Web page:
Lately I have been hinge cutting the poplar as high as I can reach. I'm still watching to see what the regrowth rate is as compared to completely cutting thru the trees. Note--poplar does not hinge cut well, barber chairs are usual. To stay safe I cut half way thru the tree and walk away; usually within two weeks the wind does the rest. See my post # 421 to see a poplar hinge cut scene.
    http://www.deerhunterforum.com/index.php?threads/recreating-a-deer-woods.1088/page-22

    As you an see not all were cut in in that small stand as I try to ration them in smaller stands so there are some left each year to drop as winter deer feed. And yes the deer do bed in that particular cutting shown. And here we definitely would not hack and squirt our poplar trees.
     
  3. George

    George Well-Known Member

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    Location:
    Pagosa Springs, Colorado
    Yep, work with your resource. You could add some red osier and white spruce, encourage your oaks.

    G
     
  4. MarkDarvin

    MarkDarvin Active Member

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    Location:
    Fordville, ND
    Hardiness Zone:
    3
    I'd avoid killing the tree or the stump. Those things rotten and standing are very dangerous.

    If you're cutting them down and can't haul them out, at least stack them up and make brush piles for rabbit and grouse. It'll also keep your land clean. Those tornado zones will claim ankles and knees when you go walking through them.

    Best food plot I've seen up there is a cleared or thinned acre. I've considered throwing in the towel on plots and just working food areas with a chainsaw. I'm never short on interest in browse.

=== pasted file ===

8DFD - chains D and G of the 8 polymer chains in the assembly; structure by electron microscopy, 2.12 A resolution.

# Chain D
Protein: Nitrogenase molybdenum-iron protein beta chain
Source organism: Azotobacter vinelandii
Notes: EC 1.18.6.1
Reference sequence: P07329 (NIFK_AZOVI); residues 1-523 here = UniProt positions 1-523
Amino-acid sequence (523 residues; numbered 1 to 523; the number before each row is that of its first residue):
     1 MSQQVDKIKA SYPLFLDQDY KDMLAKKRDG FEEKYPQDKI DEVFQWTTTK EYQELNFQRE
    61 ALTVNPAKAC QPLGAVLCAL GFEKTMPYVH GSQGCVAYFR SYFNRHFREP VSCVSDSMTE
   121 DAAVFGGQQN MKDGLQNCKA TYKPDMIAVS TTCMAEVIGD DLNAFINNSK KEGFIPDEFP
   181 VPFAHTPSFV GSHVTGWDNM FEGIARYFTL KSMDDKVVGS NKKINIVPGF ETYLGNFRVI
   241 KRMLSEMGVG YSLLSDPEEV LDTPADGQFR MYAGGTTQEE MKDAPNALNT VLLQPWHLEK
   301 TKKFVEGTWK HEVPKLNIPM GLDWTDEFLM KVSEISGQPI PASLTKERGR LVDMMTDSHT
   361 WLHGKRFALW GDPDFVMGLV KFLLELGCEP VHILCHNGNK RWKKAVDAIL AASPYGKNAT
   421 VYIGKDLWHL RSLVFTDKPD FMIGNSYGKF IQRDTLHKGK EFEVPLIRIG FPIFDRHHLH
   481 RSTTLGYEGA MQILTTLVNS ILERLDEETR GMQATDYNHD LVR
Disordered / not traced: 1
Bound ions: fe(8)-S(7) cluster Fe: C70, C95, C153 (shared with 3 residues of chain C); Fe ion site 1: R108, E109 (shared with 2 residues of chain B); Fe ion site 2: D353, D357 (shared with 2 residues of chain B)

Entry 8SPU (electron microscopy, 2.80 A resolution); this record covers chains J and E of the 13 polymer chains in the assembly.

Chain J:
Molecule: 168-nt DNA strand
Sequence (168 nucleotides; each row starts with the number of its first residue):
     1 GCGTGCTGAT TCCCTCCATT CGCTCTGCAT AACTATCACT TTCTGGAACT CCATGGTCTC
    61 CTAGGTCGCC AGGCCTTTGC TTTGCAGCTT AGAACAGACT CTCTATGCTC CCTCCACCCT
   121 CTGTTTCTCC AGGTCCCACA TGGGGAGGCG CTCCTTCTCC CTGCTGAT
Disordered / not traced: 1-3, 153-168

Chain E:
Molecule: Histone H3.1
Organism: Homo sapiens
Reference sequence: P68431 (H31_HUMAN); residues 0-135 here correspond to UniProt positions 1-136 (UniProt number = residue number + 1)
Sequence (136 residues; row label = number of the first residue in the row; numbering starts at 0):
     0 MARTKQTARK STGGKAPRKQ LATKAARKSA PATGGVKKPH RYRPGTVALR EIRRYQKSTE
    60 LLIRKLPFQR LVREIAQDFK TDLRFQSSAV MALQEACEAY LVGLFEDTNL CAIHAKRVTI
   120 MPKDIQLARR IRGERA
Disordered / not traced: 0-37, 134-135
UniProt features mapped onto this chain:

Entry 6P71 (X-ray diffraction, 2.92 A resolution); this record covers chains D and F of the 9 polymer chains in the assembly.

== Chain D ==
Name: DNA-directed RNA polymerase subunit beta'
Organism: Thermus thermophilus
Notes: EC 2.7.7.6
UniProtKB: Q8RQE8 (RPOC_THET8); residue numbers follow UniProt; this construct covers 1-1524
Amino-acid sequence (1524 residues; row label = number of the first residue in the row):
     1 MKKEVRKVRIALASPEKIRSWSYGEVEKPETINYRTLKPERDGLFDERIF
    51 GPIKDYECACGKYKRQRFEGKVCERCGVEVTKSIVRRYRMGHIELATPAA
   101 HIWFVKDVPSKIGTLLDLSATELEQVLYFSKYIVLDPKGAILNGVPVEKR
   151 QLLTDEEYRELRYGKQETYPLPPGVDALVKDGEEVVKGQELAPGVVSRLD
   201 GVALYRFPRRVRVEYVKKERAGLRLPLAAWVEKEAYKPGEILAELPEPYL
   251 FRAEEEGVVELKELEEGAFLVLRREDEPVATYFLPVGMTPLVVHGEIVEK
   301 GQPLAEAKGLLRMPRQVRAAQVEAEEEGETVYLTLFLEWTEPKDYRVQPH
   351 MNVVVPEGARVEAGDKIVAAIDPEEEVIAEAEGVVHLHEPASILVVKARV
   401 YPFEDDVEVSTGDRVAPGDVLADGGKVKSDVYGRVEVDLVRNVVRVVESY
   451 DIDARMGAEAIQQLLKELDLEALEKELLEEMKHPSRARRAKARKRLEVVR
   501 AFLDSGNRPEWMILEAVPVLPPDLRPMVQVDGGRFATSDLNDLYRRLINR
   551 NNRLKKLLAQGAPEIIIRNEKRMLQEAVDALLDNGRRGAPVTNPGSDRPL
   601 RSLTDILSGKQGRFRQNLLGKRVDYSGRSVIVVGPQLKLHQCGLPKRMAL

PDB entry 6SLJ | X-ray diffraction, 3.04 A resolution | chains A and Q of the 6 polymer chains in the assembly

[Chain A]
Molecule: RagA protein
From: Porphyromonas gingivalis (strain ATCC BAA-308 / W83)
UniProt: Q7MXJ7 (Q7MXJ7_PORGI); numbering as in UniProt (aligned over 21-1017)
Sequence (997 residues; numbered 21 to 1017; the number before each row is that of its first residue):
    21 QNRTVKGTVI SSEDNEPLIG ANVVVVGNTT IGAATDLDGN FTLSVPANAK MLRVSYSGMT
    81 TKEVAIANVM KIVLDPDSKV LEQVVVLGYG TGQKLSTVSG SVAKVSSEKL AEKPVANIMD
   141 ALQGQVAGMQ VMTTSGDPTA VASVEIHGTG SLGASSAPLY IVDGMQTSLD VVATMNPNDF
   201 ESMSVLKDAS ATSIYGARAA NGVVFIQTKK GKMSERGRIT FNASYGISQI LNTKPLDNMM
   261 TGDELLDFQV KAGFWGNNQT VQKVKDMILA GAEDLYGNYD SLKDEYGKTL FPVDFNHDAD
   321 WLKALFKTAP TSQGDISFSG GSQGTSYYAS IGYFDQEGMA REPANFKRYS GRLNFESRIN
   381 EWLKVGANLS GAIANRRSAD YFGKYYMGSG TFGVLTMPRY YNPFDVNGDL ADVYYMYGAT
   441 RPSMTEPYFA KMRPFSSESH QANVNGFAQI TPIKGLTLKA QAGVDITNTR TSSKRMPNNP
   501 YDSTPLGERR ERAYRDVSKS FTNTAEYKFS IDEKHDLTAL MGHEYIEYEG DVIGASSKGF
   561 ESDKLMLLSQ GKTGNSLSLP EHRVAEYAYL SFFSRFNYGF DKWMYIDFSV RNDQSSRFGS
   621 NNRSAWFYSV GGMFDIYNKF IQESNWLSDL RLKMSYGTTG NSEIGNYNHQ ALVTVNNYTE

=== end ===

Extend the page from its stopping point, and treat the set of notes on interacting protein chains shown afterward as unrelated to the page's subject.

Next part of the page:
5. DRandall90

    DRandall90 New Member

    Messages:
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    Location:
    Minnesota
    Hardiness Zone:
    3
    Thanks for all the replies.

    The area we primarily hunt is an 80 acre area that has a west area that is wooded and the east 40 is primarily a wetter area that is prairie, with some high spots that are used as hay fields (about 12-15 acres is plantable without concern for flooding) and a bit of woods in the north (see picture). We've planted some apple trees on the high spots in hopes of the deer using that area once they mature. The east and west are separated by a creek that runs between them. It's wide enough and deep enough that you can't get across without chest waders.

    The prairie area is primarily covered in prairie willow that we run the bush hog through every handful of years when they grow up too tall. I'm debating trying to establish dogwood there instead of prairie willow. We don't see much evidence of browse from the deer on the willows.

    I'm also looking to turn the hay field into something more attractive to deer, but planting 12 acres of food plot without much cover seems like it may be a bit overkill.